Sunday, September 28, 2008
The first VALKYRIE show will be Nov. 8 at Differ Ariake and will precede the scheduled CAGE FORCE show. There will be a total of eight matches on the show. The main event has SMACKGIRL Lightweight Champ Yuka Tsuji facing V1 at 115lbs. Of course Tsuji is a Smackgirl veteran and her prescence on this show probably signals the demise of Smackgirl better than anything I can think of. Tsuji's record is 19-1 and her last win was over Seo Hee Ham on the Dec. 26 SMACKGIRL show. She is generally acknowledged as one of the top female fighters in the world today. V1's record is 3-1 and her last fight was a loss to Emi Fujino at the Dec. 26 SMACKGIRL show. She did win the 2007 Next Cinderella Lightweight tournament. Tsuji says she looks forward to fighting like a beast in the cage. Of course I will be watching for more matches to be announced for the debut of VALKYRIE.
Song:The Woo Woo Train
Album:The Doo Wop Box II
At face value, The Valentines were a minor doo wop group and never had a national chart hit. But The Woo Woo Train is a great song with a killer sax break and group leader Richard Barrett became a very significant figure in R & B as a producer and talent scout. He was born July 13, 1933 in Philadelphia. The group was originally called The Dreamers with Raymond Briggs (tenor), Carl Hogan (second tenor), Mickey Francis (lead) and Ronnie Bright (bass). Just another group singing on streetcorners in Harlem. They met Barrett at a party. He had previously sung with a group called The Angels. They liked his singing and his songs. The Valentines name came from Francis' fondness for the song My Funny Valentine. Harptones pianist Raoul Cita noticed them and after replacing Hogan with Eddie Edgehill, Old Town Records released Summer Love in Dec. 1954. It went nowhere. Then they auditioned for George Goldner and though he wasn't sold on The Valentines, he told Barrett to keep in touch about other groups. Barrett brought him 12 year old Frankie Lymon. Barrett kept bugging Goldner about The Valentines and he relented but none of their songs charted. The Woo Woo Train is probably their best song and has a great sax break by Jimmy Wright. After The Valentines split up, Richard Barrett worked as a producer for Goldner and discovered The Chantels and even sang lead when he reformed them in 1959. Barrett returned to Philadelphia in 1963 and is probably best known as the man behind the girl group The Three Degrees and he worked a lot with Kenny Gamble & Leon Huff in the 70s. He remained active into the 90s and died on Aug. 3, 2006 at age 73. Ronnie Bright joined The Cadillacs and was Mr. Bass Man on Johnny Cymbal's 1963 hit. Here's a video for The Woo Woo Train by The Valentines.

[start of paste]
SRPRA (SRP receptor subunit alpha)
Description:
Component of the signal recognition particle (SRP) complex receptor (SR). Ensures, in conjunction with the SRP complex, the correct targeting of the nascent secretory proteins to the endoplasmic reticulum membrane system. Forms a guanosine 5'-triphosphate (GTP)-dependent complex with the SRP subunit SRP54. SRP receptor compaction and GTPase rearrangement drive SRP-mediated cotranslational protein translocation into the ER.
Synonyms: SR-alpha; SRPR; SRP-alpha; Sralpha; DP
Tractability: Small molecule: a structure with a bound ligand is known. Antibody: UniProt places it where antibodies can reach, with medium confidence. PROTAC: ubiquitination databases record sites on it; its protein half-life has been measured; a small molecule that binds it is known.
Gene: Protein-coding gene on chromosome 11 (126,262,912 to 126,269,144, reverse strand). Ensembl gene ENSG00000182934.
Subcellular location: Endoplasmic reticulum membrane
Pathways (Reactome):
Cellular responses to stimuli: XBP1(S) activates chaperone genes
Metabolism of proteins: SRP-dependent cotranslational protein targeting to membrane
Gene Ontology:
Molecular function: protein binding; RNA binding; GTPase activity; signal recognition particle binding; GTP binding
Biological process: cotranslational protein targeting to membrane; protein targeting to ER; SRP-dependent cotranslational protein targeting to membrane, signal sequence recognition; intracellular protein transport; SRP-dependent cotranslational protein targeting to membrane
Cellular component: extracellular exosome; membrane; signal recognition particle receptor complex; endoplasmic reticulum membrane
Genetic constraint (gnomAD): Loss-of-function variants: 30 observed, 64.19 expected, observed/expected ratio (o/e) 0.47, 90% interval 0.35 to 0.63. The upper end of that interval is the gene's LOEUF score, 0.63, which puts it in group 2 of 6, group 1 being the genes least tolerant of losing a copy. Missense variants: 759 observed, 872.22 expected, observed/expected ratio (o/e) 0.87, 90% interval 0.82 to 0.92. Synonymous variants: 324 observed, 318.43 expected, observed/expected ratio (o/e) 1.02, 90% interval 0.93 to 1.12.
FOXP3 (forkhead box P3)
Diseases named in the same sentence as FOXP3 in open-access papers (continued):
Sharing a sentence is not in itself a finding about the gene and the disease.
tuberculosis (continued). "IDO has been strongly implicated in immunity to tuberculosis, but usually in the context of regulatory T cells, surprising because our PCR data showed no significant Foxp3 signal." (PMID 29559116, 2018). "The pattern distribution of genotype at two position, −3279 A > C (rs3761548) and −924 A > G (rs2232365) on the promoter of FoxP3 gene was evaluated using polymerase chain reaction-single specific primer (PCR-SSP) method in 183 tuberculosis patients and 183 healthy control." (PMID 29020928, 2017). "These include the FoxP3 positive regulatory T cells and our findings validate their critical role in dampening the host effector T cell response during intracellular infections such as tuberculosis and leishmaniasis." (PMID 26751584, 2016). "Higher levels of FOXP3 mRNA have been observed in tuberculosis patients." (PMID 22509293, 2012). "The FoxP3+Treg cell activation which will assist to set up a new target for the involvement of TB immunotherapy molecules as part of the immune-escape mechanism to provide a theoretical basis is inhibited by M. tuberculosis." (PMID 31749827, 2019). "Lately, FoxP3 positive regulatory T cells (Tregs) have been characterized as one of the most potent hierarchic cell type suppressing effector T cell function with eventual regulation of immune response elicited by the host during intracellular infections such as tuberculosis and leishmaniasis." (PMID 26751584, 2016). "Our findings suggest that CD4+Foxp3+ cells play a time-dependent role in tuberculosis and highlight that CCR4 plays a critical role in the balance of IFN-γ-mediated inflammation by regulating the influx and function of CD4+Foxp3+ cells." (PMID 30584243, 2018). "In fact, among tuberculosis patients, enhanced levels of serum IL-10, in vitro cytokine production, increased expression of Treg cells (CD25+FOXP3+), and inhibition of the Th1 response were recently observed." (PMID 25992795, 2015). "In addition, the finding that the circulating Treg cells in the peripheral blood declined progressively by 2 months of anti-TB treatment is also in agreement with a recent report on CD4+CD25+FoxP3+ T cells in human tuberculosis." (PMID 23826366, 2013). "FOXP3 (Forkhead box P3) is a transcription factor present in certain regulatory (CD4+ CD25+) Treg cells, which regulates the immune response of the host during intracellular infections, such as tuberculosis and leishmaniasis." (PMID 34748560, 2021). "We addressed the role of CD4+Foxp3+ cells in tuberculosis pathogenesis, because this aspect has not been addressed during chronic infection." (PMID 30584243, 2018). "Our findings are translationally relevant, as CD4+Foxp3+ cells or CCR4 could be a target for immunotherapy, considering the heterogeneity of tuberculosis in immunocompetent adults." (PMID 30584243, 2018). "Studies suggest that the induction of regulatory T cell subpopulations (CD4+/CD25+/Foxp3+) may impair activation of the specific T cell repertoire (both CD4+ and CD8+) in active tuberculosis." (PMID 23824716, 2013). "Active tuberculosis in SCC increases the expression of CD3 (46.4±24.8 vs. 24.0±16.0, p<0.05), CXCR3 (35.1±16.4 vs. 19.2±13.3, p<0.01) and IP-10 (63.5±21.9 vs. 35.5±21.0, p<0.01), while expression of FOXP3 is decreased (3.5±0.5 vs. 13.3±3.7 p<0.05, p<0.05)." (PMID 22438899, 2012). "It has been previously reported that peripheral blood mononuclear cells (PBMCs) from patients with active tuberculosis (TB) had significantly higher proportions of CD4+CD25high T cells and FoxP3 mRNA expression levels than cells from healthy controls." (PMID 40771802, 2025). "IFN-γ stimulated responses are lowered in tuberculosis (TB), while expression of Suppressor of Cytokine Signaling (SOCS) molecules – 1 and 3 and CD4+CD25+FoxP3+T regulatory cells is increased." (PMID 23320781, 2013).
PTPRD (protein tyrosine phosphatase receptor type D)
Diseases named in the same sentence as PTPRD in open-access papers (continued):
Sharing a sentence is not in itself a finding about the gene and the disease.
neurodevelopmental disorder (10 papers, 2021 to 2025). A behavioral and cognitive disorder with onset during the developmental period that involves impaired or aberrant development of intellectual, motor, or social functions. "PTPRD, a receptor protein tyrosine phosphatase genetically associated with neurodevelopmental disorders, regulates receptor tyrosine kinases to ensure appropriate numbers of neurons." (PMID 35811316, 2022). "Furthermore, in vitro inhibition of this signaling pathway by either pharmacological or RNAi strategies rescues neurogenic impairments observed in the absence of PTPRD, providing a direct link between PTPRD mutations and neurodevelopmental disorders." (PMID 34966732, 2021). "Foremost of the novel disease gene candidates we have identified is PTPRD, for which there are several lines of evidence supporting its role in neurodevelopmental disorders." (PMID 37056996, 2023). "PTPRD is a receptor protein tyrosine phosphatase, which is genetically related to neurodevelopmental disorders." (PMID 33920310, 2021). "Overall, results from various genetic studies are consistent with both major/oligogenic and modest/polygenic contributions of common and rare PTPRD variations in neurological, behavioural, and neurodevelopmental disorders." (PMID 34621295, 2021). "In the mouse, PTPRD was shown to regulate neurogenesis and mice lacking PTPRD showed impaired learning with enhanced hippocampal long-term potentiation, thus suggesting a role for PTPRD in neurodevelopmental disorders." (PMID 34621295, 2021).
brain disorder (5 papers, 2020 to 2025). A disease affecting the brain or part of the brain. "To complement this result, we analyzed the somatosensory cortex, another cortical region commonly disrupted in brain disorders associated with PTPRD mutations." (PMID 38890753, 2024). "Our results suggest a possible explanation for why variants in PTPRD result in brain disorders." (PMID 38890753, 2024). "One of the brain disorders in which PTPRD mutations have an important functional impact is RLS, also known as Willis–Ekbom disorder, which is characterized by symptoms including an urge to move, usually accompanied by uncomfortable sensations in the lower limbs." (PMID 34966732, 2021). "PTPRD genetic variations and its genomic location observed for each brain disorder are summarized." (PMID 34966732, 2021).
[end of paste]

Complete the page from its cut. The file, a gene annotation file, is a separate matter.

Saturday, September 27, 2008
Song:Made For You
Florida born gospel singer Tarralyn Ramsey made a detour towards pop stardom a few years ago. That didn't work out for her and now appears to be headed back to gospel with her own label. I first heard her when her debut CD was released by Verity Records in 2000. She was 20 years old and she has a great voice. The album was produced mostly by former NBA star and bassist Waymon Tisdale and Donald Lawrence also produced a couple of songs. There was even a great video for Unconditional Love. It appears there may have been some conflict over how she should be marketed and Tarralyn left Verity. Next she turned up in 2003 as winner of the VH1 Born To Diva contest. The prize was a contract with Tommy Mottola's revived Casablanca Records. That CD was released in 2004. The album was produced by Born To Diva musical director Cory Rooney. The album and the video for Up Against All Odds should have made a big splash but didn't. The album is good but it appears they tried too hard to make a smash hit and blamed her when it failed. Casablanca is currently inactive. Recently I saw Tarralyn in a video with gospel singer Stan Jones. She's now started her own company called Tarprincel Entertainment Group. She has released a single God Can Handle It and a new album is due in 2009. She's an excellent singer so I'm looking forward to it. Here's the video for Up Against All Odds by Tarralyn Ramsey.
Friday, September 26, 2008
Song:I Can't Quit Her